Ethical Issue of Elder Abuse in Care
Twyla Roberts works at Marion Home Care Agency as a physical therapist. She offers physical therapy primarily to the elders but will treat children as well. Twyla does a big majority of her work in a home setting. She does treatments throughout the community, and the agency is interconnected with two area hospitals and several outpatient clinics. This type of system allows Twyla to be able to enter patient information into the hospital’s database as well as being able to obtain more information on other activities her patients may have in a larger healthcare system.
Twyla has a patient named, Mary Louis, who is in the system as well as her progress notes being noted after a fall. Mary had released from the hospital after her fall at home. She has seen a surgeon, several nurses, a physical therapist, an occupational therapist, as well as a social worker. After being discharged from the hospital Mary was referred to a home care agency to do a home safety evaluation and ongoing physical therapy to regain strength in her right knee.
Twyla was trained to document all relevant information about the patient; which was a surprise to her own reluctance to record the information her and Mary had talked about that day. While Twyla was doing her treatment session with Mary, she had yelled out that she did not get her injury from a fall. Turned out her injury was from a domestic dispute with her husband who has the middle-stages of Alzheimer’s disease. Mary mentioned that her husband was starting to show more signs of agitation. Mary also mentioned that she done her best to manage is aggressive behavior, but she was unable to. That’s when the incident had happened between Mary and her husband. She mentioned to Twyla that her husband pushed her down the stairs.
Mary was never asked specific questions on how she fell, so when she was placed in the ambulance, she just told them that she had tripped. After talking to Twyla about the incident during their therapy session, Mary had realized that maybe she shouldn’t have told Ms. Roberts what happened. Mary had asked Twyla not to mention anything to anybody because she was ashamed of her husband. She feared that if anyone else found out about the incident it would affect the ability of him staying at home. Despite the abuse she was enduring, she did not want her daughter finding out because she knew that she would put him in a nursing home. She didn’t want to dwell on that situation because she would die if they weren’t together even though he was getting worse.
While Ms. Roberts was completing the treatment, she signs in on her laptop computer and begins to type in her clinical information. When she opened Mary’s EHR (Electronic Health Record), she had seen the social worker Michael White had concerns about her home situation. He had noted that he found Mary’s husband as being quite irritable during hospital visits. Mary was interviewed without her husband by the social worker many times, but she didn’t draw out any information that would classify her husband as being an overt safety risk.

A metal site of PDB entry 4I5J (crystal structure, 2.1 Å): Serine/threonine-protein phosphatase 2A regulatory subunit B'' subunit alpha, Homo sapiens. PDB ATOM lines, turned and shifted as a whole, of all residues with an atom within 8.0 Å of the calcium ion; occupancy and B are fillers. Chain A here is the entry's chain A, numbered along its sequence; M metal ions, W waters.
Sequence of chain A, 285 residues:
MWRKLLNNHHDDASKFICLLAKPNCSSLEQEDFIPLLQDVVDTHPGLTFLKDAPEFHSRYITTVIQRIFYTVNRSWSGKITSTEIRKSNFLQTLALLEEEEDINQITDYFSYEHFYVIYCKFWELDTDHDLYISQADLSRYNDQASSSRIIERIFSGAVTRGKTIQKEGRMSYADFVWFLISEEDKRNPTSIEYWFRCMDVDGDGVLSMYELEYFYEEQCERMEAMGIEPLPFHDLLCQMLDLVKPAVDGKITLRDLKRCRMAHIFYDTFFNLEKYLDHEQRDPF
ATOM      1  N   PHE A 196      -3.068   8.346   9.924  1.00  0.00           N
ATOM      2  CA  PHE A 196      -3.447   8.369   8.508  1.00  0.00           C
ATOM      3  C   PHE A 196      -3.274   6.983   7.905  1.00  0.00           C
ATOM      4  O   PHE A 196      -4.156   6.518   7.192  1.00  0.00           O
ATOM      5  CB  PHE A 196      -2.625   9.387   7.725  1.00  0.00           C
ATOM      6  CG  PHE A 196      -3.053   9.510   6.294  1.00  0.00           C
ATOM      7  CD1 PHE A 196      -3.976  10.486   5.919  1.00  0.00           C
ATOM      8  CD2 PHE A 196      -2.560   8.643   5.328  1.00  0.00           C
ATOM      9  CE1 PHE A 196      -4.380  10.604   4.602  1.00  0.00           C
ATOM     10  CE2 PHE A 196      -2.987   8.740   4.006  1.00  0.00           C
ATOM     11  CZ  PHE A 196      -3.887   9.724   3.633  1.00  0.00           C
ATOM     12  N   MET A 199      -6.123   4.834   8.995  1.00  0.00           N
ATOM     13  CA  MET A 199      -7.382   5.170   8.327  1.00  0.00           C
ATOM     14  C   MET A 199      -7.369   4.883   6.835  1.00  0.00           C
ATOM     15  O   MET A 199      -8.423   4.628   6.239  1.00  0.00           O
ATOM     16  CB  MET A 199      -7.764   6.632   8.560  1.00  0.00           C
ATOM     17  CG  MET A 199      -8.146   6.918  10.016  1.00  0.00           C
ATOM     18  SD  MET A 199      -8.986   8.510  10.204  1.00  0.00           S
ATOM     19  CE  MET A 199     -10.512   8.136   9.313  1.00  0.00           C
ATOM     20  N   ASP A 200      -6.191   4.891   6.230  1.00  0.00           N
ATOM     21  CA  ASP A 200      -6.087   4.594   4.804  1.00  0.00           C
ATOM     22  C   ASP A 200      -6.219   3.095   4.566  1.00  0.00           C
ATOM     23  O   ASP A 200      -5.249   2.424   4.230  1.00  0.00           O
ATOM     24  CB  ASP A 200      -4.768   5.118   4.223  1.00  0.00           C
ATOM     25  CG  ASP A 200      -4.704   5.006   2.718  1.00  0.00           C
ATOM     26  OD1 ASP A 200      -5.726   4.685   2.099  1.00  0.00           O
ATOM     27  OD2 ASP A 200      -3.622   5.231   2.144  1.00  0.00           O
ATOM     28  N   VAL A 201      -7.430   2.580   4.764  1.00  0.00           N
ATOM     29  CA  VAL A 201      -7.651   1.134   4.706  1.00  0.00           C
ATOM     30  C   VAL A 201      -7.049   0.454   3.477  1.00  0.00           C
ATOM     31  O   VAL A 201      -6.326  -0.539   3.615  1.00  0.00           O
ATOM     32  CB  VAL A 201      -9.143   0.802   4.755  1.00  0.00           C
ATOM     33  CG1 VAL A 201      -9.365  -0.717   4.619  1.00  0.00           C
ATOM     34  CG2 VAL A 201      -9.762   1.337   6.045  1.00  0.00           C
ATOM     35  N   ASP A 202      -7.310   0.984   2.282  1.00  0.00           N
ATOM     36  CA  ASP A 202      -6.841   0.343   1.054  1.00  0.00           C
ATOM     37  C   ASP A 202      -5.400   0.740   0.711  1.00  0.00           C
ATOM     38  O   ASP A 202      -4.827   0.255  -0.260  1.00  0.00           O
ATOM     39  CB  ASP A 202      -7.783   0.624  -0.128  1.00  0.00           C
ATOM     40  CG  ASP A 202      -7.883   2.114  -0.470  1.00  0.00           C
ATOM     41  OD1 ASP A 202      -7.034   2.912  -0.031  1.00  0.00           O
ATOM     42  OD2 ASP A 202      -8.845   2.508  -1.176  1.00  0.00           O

At this point Twyla realizes that if she was to document the conversation, she had with Mary that everyone who can get in the system will know the real reason as to how Mary had fallen. To this point Ms. Roberts wished that Mary wouldn’t have shared that information with her. Twyla had wished that she would have stopped Mary at that point and let her know that she can’t promise to keep the information confidential.
`One ethical standard to the scenario such as this one is
. For example, After Ms. Roberts had that conversation with Mary, she was left to decide whether she wanted to document the confidential information. Another ethical standard would be
Respect privacy and maintain confidentiality.
An example, the information Mary had shared with Twyla should be confidential, however, because Mary was pushed down the stairs during a domestic dispute with her husband, that labels as serious harm and should be reported.
One regulation that pertains to this scenario is the HIPAA Privacy Rule. Although the incident with Mary’s husband had got out of hand; she still has a right for her medical information to be private. However, if Mary continues to go without saying something or letting someone help her with her situation, she will continue to suffer from elder abuse from her husband.
An ethical solution to this scenario would be exploring the practical alternatives. Twyla could talk to the other interprofessional care team who has also worked with Mary. She should tell Mary that she would keep the conversation they had confidential, but she would like to share it with a trusted colleague. Twyla could also let Mary know that she will not document in the system but give her information to the social worker and go from there.
- American Society for Bioethics and Humanities. (2011). Core Competencies for Healthcare Ethics Consultation (2nd ed.). Glenview, IL: Author.
- Bluestein J.T. The weight of shared lives: truth telling and family caregiving. In: Levine C., Murray T.H., eds.
The cultures of caregiving: conflict and common ground among families, health professionals and policy makers.
Baltimore: The Johns Hopkins Press; 2004:47–55.
- National Center on Elder Abuse. Elder Abuse: Questions and Answers. Washington, DC: National Center on Elder Abuse; 1996
- Tracy C.S., Drummond N., Ferris L.E., et al. To tell or not to tell? Professional and lay perspectives on the disclosure of personal health information in community-based dementia care.
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